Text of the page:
Respect Equality

Mississippi library denied funding over LGBTQ+ books raises nearly $80K in fundraiser

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Story at a glance

  • A library in Mississippi raised nearly 80,000 in just eight days after it was denied funding for its refusal to remove LGBTQ+ books.
  • Mayor Gene McGee, of Ridgeland, Miss., late last month said he would be withholding public funds totaling $110,000 from the library until it removes the books, citing his personal religious beliefs.
  • The city’s budget, which includes public library funding, was approved in the fall, and a local official has said the mayor does not have the authority to unilaterally deny the funds to the library.

A Mississippi library has raised nearly $80,000 after it was denied public funding from the mayor’s office over its inclusion of LGBTQ+ books.

Republican Mayor Gene McGee, of Ridgeland, Miss., late last month demanded LGBTQ+ books be removed from public libraries after he reportedly received several complaints from community members.

Citing his personal religious beliefs, McGee said his office would withhold public library funds totaling $110,000 as long as the books remain on library shelves, Tonja Johnson, executive director of the Madison County Library System, told WAPT-TV last week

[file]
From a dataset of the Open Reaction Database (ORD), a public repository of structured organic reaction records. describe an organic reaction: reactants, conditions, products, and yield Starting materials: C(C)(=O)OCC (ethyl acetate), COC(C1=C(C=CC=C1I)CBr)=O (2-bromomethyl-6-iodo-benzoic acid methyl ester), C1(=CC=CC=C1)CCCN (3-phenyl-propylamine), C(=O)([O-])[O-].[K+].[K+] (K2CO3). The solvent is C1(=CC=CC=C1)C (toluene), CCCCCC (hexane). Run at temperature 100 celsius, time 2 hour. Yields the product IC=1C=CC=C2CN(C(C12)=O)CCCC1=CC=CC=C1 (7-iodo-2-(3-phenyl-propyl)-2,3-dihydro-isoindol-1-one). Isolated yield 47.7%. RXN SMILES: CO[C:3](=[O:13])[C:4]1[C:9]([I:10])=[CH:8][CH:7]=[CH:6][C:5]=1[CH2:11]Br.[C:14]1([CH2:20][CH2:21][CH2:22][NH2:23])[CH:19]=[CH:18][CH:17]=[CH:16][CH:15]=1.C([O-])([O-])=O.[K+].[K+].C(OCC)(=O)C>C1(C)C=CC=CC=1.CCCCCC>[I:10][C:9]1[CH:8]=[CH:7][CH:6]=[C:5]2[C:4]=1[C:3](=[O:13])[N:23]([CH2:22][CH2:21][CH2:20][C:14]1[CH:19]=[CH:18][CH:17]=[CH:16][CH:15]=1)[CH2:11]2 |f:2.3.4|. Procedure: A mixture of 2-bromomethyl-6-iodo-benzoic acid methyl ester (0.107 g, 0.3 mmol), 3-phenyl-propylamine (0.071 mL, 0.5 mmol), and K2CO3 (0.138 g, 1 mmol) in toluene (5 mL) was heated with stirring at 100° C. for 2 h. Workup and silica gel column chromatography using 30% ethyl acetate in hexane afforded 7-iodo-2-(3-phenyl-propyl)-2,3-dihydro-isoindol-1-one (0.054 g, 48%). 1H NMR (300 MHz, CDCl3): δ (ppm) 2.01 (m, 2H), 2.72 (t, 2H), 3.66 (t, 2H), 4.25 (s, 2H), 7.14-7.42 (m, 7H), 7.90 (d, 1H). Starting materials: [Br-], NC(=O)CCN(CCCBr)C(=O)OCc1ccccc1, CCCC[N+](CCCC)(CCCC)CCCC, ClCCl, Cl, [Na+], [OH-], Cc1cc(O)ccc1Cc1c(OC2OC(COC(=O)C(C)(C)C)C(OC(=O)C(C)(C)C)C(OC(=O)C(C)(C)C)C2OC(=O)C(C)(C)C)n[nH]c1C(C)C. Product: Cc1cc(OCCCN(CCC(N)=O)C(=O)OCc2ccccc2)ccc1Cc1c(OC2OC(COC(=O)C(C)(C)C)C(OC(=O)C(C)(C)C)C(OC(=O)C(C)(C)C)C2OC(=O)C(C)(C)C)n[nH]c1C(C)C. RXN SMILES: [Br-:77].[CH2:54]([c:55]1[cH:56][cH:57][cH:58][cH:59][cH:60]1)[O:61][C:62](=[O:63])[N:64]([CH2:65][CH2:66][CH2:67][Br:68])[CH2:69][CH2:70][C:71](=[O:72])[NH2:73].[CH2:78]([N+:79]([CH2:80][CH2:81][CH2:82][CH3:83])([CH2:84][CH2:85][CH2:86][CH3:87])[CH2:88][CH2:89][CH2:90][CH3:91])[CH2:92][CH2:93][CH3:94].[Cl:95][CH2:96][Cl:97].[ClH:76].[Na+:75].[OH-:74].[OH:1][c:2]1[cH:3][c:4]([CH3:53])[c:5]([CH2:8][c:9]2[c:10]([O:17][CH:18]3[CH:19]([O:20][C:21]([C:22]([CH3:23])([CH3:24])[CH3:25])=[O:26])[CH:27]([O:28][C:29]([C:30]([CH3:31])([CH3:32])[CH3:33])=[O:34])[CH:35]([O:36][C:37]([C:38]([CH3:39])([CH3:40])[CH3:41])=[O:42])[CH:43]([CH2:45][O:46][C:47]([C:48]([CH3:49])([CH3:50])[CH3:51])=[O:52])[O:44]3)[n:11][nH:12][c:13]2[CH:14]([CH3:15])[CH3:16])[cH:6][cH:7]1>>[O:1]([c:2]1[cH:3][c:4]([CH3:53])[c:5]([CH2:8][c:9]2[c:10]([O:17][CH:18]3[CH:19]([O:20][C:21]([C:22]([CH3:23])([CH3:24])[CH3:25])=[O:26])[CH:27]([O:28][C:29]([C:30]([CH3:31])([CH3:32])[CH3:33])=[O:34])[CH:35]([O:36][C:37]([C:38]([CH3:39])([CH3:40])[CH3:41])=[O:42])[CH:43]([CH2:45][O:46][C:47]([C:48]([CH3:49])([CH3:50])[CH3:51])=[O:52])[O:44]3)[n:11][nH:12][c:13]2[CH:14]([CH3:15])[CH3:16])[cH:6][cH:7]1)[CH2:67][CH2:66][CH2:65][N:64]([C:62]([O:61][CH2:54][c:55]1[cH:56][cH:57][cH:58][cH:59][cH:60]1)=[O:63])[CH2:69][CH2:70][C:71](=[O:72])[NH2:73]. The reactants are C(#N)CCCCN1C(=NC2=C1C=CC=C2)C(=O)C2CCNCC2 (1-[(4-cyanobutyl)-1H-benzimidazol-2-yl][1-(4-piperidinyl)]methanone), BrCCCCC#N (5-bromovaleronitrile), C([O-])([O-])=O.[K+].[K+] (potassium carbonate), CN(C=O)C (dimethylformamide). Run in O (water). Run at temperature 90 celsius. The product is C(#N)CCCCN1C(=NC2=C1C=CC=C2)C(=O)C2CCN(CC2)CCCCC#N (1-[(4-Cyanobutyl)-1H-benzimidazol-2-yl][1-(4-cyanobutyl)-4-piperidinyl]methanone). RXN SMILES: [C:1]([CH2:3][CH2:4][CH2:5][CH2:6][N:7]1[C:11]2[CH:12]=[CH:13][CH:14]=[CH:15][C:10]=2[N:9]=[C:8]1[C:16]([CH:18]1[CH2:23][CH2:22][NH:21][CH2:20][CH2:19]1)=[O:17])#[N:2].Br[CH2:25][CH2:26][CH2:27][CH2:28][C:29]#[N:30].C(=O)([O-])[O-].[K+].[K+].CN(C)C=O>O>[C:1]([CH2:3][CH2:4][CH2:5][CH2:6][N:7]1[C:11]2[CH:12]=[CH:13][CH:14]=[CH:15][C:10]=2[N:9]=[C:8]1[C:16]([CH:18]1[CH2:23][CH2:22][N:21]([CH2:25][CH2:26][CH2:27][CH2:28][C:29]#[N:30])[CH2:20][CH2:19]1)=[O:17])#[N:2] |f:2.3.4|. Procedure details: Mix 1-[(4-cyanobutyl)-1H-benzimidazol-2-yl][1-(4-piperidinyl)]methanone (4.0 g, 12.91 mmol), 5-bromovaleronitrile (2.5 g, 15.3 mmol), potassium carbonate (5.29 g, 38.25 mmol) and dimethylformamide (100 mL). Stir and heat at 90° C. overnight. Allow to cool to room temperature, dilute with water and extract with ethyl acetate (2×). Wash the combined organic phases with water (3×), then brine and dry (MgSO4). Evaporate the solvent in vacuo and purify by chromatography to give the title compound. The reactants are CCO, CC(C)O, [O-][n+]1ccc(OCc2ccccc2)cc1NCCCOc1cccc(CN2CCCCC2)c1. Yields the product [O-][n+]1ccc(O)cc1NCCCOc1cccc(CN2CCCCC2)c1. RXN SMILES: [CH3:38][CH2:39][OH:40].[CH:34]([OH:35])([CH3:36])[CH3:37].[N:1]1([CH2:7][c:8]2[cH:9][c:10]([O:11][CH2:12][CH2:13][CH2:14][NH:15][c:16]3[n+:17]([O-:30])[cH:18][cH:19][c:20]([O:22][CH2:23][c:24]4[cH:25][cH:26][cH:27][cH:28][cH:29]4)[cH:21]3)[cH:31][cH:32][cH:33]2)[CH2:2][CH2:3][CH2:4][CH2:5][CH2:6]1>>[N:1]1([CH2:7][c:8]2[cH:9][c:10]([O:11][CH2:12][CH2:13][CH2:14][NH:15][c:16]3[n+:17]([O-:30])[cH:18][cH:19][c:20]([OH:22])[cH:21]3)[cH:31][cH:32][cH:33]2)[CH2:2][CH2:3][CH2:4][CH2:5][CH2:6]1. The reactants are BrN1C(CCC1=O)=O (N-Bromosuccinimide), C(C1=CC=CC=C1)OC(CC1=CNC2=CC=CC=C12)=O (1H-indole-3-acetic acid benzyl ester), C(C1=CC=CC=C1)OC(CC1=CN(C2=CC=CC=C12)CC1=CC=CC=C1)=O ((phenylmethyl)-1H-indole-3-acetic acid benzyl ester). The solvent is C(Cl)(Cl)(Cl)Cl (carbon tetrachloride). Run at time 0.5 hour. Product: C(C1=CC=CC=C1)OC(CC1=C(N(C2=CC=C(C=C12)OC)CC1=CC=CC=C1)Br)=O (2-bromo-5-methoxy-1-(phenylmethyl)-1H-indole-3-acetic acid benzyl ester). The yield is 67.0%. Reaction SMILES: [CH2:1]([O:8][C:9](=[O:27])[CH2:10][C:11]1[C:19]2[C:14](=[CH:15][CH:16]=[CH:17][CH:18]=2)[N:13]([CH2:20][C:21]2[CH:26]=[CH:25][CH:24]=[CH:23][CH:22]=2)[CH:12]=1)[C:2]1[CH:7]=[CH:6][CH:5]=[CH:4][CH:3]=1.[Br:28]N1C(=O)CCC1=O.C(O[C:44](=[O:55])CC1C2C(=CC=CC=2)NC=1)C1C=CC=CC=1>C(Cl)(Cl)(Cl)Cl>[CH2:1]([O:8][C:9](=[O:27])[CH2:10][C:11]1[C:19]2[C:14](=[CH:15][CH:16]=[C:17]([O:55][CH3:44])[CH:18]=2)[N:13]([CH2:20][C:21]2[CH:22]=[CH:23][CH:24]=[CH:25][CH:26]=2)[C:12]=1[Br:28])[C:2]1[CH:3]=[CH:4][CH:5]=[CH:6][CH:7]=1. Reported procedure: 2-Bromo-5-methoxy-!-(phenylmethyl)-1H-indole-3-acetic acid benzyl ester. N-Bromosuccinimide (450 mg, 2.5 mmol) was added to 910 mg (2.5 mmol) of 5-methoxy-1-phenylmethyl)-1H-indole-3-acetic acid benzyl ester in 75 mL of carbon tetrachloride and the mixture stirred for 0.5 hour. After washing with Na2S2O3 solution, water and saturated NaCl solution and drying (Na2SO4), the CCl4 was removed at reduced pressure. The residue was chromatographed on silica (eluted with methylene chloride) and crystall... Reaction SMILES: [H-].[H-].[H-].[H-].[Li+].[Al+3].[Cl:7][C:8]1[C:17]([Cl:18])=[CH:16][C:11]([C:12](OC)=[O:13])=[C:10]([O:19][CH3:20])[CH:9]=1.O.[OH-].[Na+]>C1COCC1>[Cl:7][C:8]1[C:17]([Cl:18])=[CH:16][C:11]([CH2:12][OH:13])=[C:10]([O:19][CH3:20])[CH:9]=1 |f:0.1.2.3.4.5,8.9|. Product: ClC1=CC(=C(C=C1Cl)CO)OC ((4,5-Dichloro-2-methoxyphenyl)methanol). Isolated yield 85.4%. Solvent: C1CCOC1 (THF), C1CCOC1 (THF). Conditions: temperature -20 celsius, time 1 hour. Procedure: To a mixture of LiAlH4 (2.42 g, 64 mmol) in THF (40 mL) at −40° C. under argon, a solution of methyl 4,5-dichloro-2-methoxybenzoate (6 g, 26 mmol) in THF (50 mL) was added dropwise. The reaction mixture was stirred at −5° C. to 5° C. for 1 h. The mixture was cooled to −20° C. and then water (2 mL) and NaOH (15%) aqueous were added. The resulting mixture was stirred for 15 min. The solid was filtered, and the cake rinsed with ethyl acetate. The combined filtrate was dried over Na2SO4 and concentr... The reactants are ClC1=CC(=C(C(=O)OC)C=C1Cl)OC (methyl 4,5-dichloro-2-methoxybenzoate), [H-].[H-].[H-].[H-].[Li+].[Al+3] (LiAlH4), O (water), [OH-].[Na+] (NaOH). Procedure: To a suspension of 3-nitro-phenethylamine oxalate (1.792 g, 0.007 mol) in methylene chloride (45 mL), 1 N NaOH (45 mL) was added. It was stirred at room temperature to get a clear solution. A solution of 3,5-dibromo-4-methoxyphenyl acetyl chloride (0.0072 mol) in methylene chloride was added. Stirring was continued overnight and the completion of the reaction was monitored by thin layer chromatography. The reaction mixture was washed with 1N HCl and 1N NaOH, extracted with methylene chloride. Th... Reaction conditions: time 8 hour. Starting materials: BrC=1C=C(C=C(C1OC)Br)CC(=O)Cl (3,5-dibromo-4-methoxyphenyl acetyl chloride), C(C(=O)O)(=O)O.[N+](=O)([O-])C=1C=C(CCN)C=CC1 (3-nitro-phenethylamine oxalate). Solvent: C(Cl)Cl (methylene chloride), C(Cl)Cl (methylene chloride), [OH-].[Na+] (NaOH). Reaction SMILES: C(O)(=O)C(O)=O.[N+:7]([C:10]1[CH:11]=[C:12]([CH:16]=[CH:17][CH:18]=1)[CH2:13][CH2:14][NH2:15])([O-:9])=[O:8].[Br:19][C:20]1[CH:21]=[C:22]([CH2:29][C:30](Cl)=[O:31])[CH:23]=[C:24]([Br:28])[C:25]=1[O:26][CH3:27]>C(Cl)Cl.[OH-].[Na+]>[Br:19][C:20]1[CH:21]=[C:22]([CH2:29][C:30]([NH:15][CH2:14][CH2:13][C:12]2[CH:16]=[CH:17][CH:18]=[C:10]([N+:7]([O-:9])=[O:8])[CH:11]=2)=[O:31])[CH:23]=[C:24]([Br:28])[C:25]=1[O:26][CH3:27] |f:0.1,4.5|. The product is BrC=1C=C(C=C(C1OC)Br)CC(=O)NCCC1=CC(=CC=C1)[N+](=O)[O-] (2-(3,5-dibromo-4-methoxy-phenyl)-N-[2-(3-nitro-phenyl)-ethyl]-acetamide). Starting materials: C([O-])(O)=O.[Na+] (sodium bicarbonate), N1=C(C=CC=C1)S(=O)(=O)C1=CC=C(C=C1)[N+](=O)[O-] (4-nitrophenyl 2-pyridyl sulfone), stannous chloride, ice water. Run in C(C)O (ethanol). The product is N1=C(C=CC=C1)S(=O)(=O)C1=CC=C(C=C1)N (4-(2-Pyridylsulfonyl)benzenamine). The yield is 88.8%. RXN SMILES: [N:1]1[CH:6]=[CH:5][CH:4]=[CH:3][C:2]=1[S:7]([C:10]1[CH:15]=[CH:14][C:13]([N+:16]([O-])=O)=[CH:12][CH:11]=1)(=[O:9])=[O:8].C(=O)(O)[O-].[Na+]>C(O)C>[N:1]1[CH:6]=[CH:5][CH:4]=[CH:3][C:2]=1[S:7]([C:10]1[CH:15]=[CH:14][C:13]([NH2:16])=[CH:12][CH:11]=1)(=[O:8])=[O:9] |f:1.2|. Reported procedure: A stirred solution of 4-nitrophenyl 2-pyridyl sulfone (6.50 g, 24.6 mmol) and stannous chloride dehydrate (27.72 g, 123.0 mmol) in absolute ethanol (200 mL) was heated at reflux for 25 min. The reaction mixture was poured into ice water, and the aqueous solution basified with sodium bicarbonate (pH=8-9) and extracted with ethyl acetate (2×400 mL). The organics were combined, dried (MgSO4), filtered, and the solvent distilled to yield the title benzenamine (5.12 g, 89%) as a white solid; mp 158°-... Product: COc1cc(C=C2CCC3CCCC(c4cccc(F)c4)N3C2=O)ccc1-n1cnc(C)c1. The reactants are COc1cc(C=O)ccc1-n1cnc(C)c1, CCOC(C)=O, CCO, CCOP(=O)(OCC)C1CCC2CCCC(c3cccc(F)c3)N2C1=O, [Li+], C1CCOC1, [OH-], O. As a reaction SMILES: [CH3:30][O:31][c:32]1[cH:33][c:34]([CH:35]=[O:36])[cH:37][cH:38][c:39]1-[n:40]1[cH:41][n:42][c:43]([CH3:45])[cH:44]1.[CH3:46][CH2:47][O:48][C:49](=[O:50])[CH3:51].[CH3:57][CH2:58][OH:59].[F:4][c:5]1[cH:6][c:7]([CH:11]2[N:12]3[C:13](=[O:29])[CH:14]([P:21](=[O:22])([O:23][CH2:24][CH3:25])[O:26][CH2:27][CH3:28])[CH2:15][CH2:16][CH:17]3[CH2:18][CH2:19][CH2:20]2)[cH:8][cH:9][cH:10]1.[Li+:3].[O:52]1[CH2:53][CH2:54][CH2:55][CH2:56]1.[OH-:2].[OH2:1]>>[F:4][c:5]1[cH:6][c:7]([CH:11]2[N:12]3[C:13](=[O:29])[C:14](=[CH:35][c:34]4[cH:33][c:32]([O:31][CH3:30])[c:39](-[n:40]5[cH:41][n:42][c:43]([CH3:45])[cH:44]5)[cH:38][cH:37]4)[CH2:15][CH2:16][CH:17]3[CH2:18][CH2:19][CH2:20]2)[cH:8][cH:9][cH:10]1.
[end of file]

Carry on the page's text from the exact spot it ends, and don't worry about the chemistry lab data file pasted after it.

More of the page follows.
“Funding for this year was being withheld until we removed what he called ‘homosexual material’ from the library,” Johnson said. “His reasoning that he gave was that, as a Christian, he could not support that, and that he would not release funding until we remove the material.”


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Johnson added that the library board planned to request a public hearing before the Ridgeland Board of Aldermen, which had already approved the city budget in the fall. Alderman Ken Heard told WAPT-TV that the mayor does not have the power to unilaterally deny the funds to the library.

In response to McGee’s withholding of the funds, the library through its Friends of the Ridgeland Library volunteers group launched a fundraising campaign with a modest goal of just a few thousand dollars to avoid layoffs. Eight days later, the campaign had accrued more than $77,000 in donations from nearly 2,000 people.

“We are amazed and humbled by the overwhelming support and generosity you have shown,” Teresa Gerald, president of the Friends of the Ridgeland Library, said in a statement posted to the fundraiser’s webpage. “Please know that your donations will be used to help ensure that our library’s collections and programs continue to reflect the diversity of our community and will remain uncensored.”


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